When: 26th July 2016
Where: Honiton, Devon
What is it?
What does a Town Cryer, a decorated pole, a glove, and some warmed up coins have in common? Give up? The answer is Honiton’s Hot Pennies Day.
This quirky tradition dates back to the 13th century when the market town was awarded a Royal Charter. The ceremony takes place annually on the first Tuesday after 19th July, so this year’s event takes place on 26th July.
But what is the Hot Pennies Day? The traditional ceremony begins at 12 noon, at the Old Pannier Market. The Town Cryer, accompanied by The Mayor and local dignitaries, hoists up a garlanded pole with a gloved hand at the top, proclaiming that “No man may be arrested so long as this glove is up.”
This curious proclamation was originally done to ensure that everyone would come to Honiton for the fair, without fear of being arrested for their debts (otherwise people may have stayed away). Traditionally the fair would have taken place after this ceremony.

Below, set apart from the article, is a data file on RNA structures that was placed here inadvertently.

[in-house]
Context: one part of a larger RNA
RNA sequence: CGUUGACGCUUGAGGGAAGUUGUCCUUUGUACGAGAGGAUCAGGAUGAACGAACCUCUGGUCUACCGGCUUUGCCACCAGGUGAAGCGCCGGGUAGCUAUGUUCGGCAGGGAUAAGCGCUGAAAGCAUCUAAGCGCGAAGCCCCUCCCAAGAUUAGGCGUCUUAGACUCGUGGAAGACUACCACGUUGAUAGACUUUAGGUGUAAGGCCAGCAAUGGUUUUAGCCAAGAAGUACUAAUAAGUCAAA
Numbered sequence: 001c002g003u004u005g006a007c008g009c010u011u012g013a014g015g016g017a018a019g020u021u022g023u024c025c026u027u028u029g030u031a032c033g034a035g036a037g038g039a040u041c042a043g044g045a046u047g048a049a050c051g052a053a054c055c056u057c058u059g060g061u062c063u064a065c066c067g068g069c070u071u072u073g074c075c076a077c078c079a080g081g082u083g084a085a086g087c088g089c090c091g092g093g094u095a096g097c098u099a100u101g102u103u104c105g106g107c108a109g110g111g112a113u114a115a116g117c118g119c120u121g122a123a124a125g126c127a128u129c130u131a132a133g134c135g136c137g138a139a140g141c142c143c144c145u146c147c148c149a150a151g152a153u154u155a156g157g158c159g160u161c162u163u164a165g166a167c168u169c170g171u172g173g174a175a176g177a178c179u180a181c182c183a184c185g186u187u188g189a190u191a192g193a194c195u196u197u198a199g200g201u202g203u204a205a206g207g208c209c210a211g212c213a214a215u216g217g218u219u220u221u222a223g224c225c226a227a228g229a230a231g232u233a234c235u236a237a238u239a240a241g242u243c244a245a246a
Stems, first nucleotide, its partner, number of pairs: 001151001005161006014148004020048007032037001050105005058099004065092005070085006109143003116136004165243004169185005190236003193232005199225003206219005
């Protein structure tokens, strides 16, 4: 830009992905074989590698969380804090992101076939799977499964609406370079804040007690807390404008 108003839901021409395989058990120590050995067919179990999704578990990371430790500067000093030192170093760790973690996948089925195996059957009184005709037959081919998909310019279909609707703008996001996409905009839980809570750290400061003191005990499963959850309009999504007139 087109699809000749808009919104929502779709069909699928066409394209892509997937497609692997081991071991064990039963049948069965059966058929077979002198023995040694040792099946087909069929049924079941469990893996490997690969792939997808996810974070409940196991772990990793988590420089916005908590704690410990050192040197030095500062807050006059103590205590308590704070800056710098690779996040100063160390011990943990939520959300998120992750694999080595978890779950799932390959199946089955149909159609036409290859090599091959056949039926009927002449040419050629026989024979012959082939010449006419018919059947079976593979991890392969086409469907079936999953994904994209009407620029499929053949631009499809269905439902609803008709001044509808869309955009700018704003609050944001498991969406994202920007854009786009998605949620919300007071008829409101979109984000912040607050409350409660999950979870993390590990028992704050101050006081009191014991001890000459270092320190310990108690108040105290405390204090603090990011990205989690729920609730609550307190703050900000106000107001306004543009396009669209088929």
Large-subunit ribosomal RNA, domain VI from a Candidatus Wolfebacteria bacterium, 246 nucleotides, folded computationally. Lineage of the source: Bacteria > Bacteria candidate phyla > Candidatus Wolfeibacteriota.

Following the proclamation, pennies are thrown from the balcony of the former Assembly Rooms, above the Old Pannier Market. Then a procession follows the garlanded pole to a number of Public Houses from which “hot pennies” are thrown to the public. The special pole is kept on show for the remainder of “fair week” at the last Public House visited by the procession.
But why are hot pennies thrown to the public? The reason is (rather cruelly), Honiton’s more affluent residents once enjoyed throwing pennies and watching the peasants burn their fingers whilst collecting them. The pennies are still thrown today, but they are merely warm, rather than hot!
More info: www.honiton.gov.uk